There are very definite taboos concerning greeting a relative by marriage.  For instance, a son-in-law and his mother-in-law are walking toward each other on the same path.  If he wants to give her money, he will simply leave it there on the ground and walk away.  He does not make eye contact or greet her.  She will pick up the money and continue on her journey without a word of acknowledgement.  Another example is: a father-in-law will never shake hands with his daughter-in-law.  The uncle of a woman’s husband may not sit near her, even in a public taxi.

Stay Positive

Generally speaking, in both English and Lumasaaba, the response to a greeting is standard regardless of the situation.  We are and always will be fine, even if our house has just burned down. In the same way, Bamasaaba cultural etiquette only permits a positive stock response.   After the initial greeting one may expound on their less than ideal situation if the relationship and situation allows.

Lumasaaba Language Study

Have you ever been riding in a minibus crammed together with 21 other sweaty people and wanted to tell someone sitting next to you that they have spinach between their teeth or toilet paper stuck to their shoe. Certainly it can be an awkward situation for anyone, especially if you don’t speak the same language.

Now you will be equipped to handle just such embarrassing moments with ease and confidence, especially if the other person is a Lumasaaba speaker.

Catherine and Shem Mabongor, leaders of Open Chapel International, have written a Lumasaaba language course, called Learning Lumasaaba, that will help you communicate exactly what you want to say in Pastor Shem’s native language of Lumasaaba.

It has such helpful phrase as:

You’re standing on my foot. Wemile khushikyele shasse.

Where’s the toilet. Shisheyo shili wiyena.

Or perhaps more importantly:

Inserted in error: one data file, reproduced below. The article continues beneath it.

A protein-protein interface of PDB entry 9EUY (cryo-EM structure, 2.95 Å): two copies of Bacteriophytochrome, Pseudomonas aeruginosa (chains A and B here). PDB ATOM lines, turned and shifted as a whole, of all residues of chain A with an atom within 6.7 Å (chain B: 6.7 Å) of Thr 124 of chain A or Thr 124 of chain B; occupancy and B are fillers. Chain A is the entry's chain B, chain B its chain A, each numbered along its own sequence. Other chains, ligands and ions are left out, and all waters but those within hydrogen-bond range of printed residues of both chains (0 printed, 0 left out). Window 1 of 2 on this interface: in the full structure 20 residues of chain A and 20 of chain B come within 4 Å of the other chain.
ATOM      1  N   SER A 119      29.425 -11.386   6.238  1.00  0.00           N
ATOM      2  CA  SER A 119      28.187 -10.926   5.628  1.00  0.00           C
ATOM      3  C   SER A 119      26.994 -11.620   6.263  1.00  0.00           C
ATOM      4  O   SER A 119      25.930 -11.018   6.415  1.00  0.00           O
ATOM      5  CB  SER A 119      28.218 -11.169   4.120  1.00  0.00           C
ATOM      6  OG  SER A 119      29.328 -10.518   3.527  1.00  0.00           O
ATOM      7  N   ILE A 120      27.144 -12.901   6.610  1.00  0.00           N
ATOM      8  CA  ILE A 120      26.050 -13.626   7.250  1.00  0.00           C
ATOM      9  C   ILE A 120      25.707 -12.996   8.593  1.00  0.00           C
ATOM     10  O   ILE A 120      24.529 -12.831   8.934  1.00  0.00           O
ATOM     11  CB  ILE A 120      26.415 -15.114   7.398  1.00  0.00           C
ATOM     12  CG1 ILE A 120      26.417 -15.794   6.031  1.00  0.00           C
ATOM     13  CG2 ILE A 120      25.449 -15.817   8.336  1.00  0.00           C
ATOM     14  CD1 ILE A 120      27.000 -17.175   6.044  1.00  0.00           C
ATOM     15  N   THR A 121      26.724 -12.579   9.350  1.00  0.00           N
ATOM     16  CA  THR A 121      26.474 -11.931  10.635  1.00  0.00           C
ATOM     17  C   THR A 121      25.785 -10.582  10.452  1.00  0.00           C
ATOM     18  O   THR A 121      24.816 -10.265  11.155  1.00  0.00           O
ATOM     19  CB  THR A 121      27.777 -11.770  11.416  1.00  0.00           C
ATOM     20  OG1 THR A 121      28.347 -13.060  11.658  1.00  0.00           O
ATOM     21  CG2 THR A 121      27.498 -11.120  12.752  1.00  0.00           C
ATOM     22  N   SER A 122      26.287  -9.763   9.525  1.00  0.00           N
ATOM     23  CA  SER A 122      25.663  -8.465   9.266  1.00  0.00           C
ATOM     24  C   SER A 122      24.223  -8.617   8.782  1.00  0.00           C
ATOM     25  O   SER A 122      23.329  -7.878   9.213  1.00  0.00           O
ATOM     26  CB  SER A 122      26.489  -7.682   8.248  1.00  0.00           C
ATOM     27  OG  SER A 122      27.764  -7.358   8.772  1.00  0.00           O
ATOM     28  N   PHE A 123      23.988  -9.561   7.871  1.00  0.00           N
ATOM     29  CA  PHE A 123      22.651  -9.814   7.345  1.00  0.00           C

My female cousin from my uncle on my mother’s side wants a cup of sugar.

Umukoko wasse uwa hotsa akana shikombe sukari.

You will learn how to speak in far and near past, as well as present and future tense, give commands and ask questions. It explains the difficult concepts of demonstrative pronouns, verb infinitives, indicative mood and negation.

Lumasaaba GrammarOver two-hundred pages of the – what, when, and how – of Lumasaaba, including cultural notes, practical conversation practice, extensive vocabulary lists, and practical application through grammar exercises. There is no other book of its kind.

If you would like your copy, you will soon be able to order for Kindle on (which will include audio recordings of all the Lumasaaba text).  The final product should be available for Christmas 2017 giving.

There are over one and a half million Lumasaaba speakers in the world. This book is without precedent. It will encourage missionaries and other aid workers to use the heart language of those they minister to. Even other tribes within Uganda will find this book helpful in learning the language of their neighbors. Learning Lumasaaba will also become the gold standard for spelling, grammar and syntax for Lumasaaba, therefore helping to preserve the language from further erosion.

Catherine Mabongor is from Alaska, but she loves the language of Lumasaaba.  She should – after all she is married to a Mumasaaba.  For years, Catherine has been asking her husband, Pastor Shem Mabongor (leader of Open Chapel International) a million questions about how to speak Lumasaaba.  The result of all of those inquiries is a Lumasaaba language learning book, set to be released through for Kindle by Christmas 2018.